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Marketisation and the threat to critical voices
Another issue that must be addressed with moves towards the market is the threat marketisation poses to the very existence of critique and creativity itself. If universities are dependent increasingly on contract research, this will leave little time to develop the critical and creative conceptual frameworks that follow after contracts are finished. In contract research, there is little time to bring out articles when the project is in progress so there are layers of silencing, and indeed of exploitation, built into the whole process.
Making the universities market-oriented also greatly weakens the position of the arts, humanities and critical social sciences as most research and teaching in these fields does not service the for-profit sector directly; their remit is to educate for the public sphere, for civil society and not for profit. Research in East Germany shows that when universities were restructured after unification, the departments that were most often closed in the technical universities were those involving critical social scientific disciplines, multidisciplinary programmes and women’s studies programmes (Bultmann cited in Stevenson 1999). The closure of the highly successful but also strongly critical Centre for Contemporary Cultural Studies and Sociology Department in the University of Birmingham in 2002 is further proof of the fact that there is a serious threat to critical thought in a more marketised higher educational system (Webster 2004).
While the social sciences and critical programmes are not being closed down in Ireland, they are gradually losing status and influence as the state recedes from maintaining investment in the arts, humanities and social sciences at a rate that is remotely comparable to the physical sciences. Without state investments such fields cannot flourish, as there is no serious alternative to government funding. Profit-oriented businesses have no short-term stake in funding critical theory, sociology, community development, critical social policy, cultural studies, equality studies, disability studies, adult education or women’s studies, not least because such fields of research and theory are often critical of the values and operational systems of profit-driven interests. So if the state recedes from higher education investment in new professorships and academic posts in the arts and human sciences, or invests at a very low level in critical disciplines, there is a gradual shrinking of these sectors of higher education by default if not by design. There is ample anecdotal evidence that this is happening already in Irish universities. In UCD the Chair of Equality Studies and the Chair of Disability Studies are the only two endowed professorships in the College of Humanities to be funded from outside sources (funded by philanthropic bodies and a statutory agency) in the last five years. There have been no endowments for professorships in the arts and humanities in that period while there has been a large number of endowed chairs in the College of Life Sciences and the College of Physical Sciences and Mathematics most of which are commercially funded.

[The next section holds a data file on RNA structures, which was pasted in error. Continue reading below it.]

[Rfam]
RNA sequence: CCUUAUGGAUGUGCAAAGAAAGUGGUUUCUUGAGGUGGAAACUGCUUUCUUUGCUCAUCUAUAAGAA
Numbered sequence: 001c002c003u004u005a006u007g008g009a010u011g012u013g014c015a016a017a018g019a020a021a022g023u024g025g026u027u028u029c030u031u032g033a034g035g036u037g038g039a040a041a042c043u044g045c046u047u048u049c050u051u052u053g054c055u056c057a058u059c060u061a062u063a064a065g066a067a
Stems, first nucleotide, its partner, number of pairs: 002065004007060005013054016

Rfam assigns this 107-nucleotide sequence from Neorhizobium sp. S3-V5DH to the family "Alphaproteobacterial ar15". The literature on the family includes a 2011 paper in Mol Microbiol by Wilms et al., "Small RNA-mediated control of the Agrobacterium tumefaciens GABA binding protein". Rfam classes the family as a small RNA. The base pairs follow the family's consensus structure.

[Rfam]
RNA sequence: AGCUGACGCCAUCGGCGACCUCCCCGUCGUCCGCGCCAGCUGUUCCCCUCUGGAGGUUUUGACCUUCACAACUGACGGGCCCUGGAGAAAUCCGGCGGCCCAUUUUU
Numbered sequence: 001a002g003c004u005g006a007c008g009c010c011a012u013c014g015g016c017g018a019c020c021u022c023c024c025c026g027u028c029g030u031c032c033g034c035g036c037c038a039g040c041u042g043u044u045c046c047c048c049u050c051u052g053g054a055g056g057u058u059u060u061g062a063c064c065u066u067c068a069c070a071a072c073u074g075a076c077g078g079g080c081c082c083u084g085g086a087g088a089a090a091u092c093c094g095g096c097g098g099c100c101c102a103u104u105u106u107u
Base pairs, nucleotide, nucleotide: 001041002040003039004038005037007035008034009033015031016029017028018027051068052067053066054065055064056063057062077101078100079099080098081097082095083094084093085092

Making the universities strongly market-oriented will lead also to a concentration of resources in universities outside of public control. In the USA, for example, public universities are finding it increasingly difficult to attract successful researchers and academics as they cannot offer the same salaries as private institutions (Smallwood 2001). There is challenging evidence too that increased elitism does not produce better learning or scholars. A distinction has been drawn between the ‘Prestige’ status of a university and what Brewer et al. (2002) call the ‘Reputation’ status. While prestige colleges may emphasise the highly selective profile of their student and staff intake there is evidence that this may not translate into quality education. A study of 26 private and public universities and colleges in the USA by Rand (Brewer et al. 2002) suggests that competition for prestige does not seem to improve the quality of educational delivery, while it can lead to investment in building research facilities with high maintenance and matching funds costs without clear benefits for students or society more generally.